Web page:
Colm Mac Con Iomaire: Have violin, used to travel

With young kids, globetrotting got too much for the Frames violinist. Now he’s happy to hone his art at home, writes Ed Power

Colm Mac Con Iomair: Touring the US again with old friend Glen Hansard.

COLM Mac Con Iomaire doesn’t miss The Frames. He spent most his young adulthood traversing the globe with Glen Hansard’s plucky crew, his keening violin notes a signature aspect of their sound. However, the violinist and composer has lately taken a step away to focus on his solo career. In his 40s and with a family, living out of a suitcase doesn’t hold the appeal it once did.

“I’ve been around the world so many times — the glamour wears thin,” he says. “There is an aspect of having seen the wizard behind the curtain. Having kids, being away from home for a long time doesn’t make a lot of sense. The transition to writing music has been welcome.”

Mac Con Iomaire, who performs at the Masters of Tradition festival in Bantry next Friday, was still with The Frames when Hansard found international success with the movie Once and the accompanying soundtrack in 2007. It was a curious time for all in the Frames family as the singer came to terms with fame and wealth and everyone else wondered if they still had a day job.

“There was a transition phase between The Frames and Glen’s solo career,” says Mac Con Iomaire.

“In that time there was a bit of disorientation. It reconciled itself quite naturally by virtue of more projects coming in to me. I had to weigh things up: do I go on tour for two months with Glen or do I stay home and write some nice music?”

He has composed for screen and stage in addition to putting out a pair of highly regarded solo LPs, ‘Cúinne an Ghiorria’ (‘The Hare’s Corner’) and ‘Agus Anois an Aimsir’ (‘And Now The Weather’). All are informed by his unusual background as the south Dublin-raised child of Irish-speaking parents (he attended the ground-breaking Irish language school Coláiste Eoin Booterstown).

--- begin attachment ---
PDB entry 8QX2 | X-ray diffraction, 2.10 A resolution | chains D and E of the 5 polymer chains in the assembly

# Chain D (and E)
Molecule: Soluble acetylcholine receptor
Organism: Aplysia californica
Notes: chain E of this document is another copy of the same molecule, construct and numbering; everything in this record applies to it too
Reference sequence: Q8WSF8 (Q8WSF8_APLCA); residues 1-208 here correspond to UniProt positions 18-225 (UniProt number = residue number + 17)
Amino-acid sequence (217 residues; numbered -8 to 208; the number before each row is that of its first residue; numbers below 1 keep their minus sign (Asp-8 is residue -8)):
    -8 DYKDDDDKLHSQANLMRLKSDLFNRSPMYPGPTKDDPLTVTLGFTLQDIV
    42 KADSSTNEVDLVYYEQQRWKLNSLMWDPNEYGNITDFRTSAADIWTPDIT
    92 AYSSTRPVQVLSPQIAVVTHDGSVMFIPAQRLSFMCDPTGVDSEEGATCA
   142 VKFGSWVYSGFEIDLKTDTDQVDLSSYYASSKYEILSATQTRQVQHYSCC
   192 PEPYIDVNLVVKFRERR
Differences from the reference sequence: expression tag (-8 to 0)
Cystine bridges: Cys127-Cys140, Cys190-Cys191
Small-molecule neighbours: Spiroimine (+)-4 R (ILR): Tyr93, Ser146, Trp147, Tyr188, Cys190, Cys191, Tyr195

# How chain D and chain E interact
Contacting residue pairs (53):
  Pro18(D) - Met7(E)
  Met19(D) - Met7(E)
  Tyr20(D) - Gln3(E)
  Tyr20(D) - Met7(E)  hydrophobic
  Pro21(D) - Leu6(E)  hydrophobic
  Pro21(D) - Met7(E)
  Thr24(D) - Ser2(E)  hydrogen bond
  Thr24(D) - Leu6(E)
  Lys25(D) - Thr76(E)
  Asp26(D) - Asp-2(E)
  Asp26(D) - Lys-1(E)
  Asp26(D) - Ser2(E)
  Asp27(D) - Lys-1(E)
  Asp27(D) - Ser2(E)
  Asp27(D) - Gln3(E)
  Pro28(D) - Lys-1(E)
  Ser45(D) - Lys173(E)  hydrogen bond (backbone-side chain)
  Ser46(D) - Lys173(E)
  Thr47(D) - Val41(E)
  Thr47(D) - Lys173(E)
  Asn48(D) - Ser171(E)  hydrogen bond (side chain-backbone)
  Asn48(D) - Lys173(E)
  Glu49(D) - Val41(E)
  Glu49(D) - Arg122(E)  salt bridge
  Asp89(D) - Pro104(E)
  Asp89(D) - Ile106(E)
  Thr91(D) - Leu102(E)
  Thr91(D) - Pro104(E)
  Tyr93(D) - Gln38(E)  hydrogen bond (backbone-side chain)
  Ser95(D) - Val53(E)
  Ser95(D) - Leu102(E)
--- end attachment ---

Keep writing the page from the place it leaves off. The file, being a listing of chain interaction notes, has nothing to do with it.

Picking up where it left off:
“I come from an Irish speaking family in Dublin. My dad is from Connemara, my mother from an Irish-speaking family in Leitrim. I was raised in the capital city as a minority and was acutely aware of it. Getting on a bus into town with my mum speaking Irish, heads would turn. It was the ’70s and ’80s and wasn’t a very politically correct thing to do. It was frowned upon.”

Does the Irish language inform him artistically?

“It’s hard to extract the language from the storytelling from the music. They are all effortlessly intertwined. My dad was a sean nós singer. There was a long line of singers and musicians on their way from Connemara to Boston or Chicago or London who would stay over in our house.”

As a young man he rebelled against this upbringing, which is what led him to join The Frames (his first group had been Kila, formed at Coláiste Eoin and in existence to this day).

“It’s often part of your youth that you flee where you are from. The journey back has been interesting — not that it really feels like going backwards. It’s more a sense of travelling in a circle,” he says

The transition from band member to solo artist was relatively bumpy though he eventually made peace with being the centre of attention. “Hosting a night’s music rather than just showing up and playing is frightening. It’s a very different dynamic,” he says. “On the other hand, when things go well it is extra rewarding. I have gained insights into Glen’s role. There are pressures for sure.”

He and Hansard are still friends and set out on the road together in September for a short US tour.

“I’m going as his opening act. It’s going to be nice to hang out with him again and also with all the [Frames] family. I haven’t toured America playing my own music. To do so performing to such beautiful, well- attended venues will be fantastic.”

Masters of Tradition runs from next Thursday to Sunday in Bantry

With young kids, globetrotting got too much for the Frames violinist. Now he’s happy to hone his art at home, writes Ed Power

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